Sunday, February 10, 2013

Navigating the Whiteness of Librarianship




Snow and Trees
Winter Wonderland with Trees
On February 8, 2013, I awoke to about 4 inches of snow--a beautiful winter wonderland. This event did not surprise me. Winters in the Midwest tend to include moderate snowfalls. According to local weather reports,  4 to 8 inches were expected over night.

Because I live within walking distance from my library, I was not even surprised to find  my very dark silhouette being contrasted against all this whiteness as I hiked to work the next morning.

I was surprised however, to hear my colleagues (many who are Michigan natives)  engage in fairly detailed narratives about their adventures in the whiteness of this winter wonderland. They discussed the dangers of navigating in it. They share anecdotes of how they overcame obstacles associated with this whiteness. They complained that the University should have closed for the day. I thought it was ironic that largely white and female colleagues would critique and criticize this natural landscape of whiteness without ever analyzing or complaining about the Whiteness of their own profession.  For me and many other African American male librarians, navigating this professional winter wonderland is equally dangerous. But like my colleagues, we manage to overcome various obstacles.

Snowflakes
Snowflakes
How do we navigate this landscape?  Hard work and perseverance are key for many of us. We counter racial and gender stereotypes with innovation. Whenever we encounter the mountains of information technology and the myths of equal access, we reinvent.

When others focus on facilitating access to information, we focus on creating cultures of information--epistemological spaces where the social construction and dissemination of information and knowledge are acknowledge and contested. We become change agents and leaders. Edward Christopher Williams, E. J. Josey,  Robert Wedgeworth, and Arnuad Bontemps are prime examples of what hard work and perseverance can accomplish.

Of course, I cannot and do not put myself in the same league as the above. But every day I try to emulate their hard work and perseverance. An academic librarian, I try to transform the profession with innovative approaches to reference desk service and information literacy instruction.  Although effective access to information is crucial to our profession, I concentrate on the active construction of knowledge from that information. I encourage undergraduate students and patrons to deviate from a positivist assumption--that knowledge is something outside of themselves, something that can be found easily with a Google search or a very expensive proprietary database.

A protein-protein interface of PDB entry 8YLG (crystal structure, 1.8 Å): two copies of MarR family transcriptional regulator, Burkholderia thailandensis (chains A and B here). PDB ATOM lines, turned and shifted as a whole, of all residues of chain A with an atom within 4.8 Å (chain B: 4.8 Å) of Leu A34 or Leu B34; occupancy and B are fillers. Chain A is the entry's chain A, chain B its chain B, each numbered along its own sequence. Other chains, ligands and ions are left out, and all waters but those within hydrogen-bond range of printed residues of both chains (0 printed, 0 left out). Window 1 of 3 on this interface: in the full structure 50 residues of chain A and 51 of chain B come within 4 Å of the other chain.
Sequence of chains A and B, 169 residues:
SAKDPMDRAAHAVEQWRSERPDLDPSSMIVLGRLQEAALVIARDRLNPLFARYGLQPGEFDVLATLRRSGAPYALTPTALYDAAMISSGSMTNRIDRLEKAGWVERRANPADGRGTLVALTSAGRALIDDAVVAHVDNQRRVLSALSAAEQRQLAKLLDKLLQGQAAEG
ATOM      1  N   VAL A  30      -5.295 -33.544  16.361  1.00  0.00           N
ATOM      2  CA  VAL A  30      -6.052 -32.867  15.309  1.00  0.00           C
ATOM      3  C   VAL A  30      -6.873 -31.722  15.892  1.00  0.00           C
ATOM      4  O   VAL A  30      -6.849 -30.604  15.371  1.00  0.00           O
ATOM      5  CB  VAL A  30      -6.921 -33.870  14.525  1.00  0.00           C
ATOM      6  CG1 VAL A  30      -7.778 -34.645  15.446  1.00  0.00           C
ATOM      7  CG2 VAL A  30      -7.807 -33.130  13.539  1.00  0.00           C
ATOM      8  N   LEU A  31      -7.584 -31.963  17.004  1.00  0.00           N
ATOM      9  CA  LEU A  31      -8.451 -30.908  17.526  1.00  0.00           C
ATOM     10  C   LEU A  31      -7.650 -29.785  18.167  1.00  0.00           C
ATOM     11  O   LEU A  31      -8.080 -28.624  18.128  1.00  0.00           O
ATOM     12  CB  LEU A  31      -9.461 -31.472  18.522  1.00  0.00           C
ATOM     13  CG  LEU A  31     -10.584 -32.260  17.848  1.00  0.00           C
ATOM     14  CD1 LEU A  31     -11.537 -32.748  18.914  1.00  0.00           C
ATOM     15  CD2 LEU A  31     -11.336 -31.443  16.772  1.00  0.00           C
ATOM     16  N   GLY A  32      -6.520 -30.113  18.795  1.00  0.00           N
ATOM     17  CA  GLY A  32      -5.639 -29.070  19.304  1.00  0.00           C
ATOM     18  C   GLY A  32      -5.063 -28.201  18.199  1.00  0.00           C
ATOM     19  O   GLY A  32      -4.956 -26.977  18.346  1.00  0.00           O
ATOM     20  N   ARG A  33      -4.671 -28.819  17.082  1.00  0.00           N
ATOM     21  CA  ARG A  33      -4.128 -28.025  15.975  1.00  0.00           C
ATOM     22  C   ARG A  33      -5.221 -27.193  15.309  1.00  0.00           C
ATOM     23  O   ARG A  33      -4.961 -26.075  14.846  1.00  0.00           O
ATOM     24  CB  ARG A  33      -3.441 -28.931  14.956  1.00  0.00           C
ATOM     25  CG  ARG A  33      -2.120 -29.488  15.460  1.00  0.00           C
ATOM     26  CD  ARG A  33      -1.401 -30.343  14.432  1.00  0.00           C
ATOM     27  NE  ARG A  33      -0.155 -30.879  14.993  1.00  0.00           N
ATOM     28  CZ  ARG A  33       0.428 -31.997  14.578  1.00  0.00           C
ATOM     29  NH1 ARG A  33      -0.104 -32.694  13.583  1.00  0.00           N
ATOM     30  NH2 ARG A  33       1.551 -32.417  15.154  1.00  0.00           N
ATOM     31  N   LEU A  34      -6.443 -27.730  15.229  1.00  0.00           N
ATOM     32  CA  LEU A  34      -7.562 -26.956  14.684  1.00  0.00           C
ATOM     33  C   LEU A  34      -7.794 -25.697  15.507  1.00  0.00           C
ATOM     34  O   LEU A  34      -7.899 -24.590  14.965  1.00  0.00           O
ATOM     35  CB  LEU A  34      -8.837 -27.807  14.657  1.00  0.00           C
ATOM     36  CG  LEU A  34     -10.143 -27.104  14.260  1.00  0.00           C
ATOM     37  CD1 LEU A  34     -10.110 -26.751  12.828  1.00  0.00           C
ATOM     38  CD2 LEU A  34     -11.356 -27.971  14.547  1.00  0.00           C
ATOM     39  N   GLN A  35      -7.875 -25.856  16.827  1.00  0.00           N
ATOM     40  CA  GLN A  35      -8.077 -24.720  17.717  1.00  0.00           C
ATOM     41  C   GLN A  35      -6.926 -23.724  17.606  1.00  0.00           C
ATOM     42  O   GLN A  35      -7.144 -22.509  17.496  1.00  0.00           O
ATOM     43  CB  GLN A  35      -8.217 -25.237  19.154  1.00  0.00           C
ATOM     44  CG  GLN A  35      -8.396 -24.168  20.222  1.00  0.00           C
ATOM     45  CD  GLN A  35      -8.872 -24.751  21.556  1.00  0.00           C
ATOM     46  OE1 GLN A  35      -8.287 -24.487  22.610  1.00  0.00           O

Snow and Bridge
Winter Wonderland with Bridge

Unfortunately this positivist assumption is endemic in librarianship. Along with racial and gender stereotypes, it is one of the more dangerous obstacles that we African American men must overcome in our profession. It reduces our role to highly educated search engines who can be easily replaced when (not if) a highly cognitive reference librarian program is developed.  Although this obstacle is threat to every librarian, it is particularly dangerous for African American men.

Often we are the first ones to be replaced.

Navigating the whiteness of librarianship, like navigating the whiteness of a recent winter wonderland can be a challenging but rewarding experience for African American male librarians. But as we admire the shining vistas, we must remember to overcome the snow drifts, the icy roads, and other obstacles that threatens us.  The glare of this beautiful landscape can blind us.

We cannot afford to be blind.

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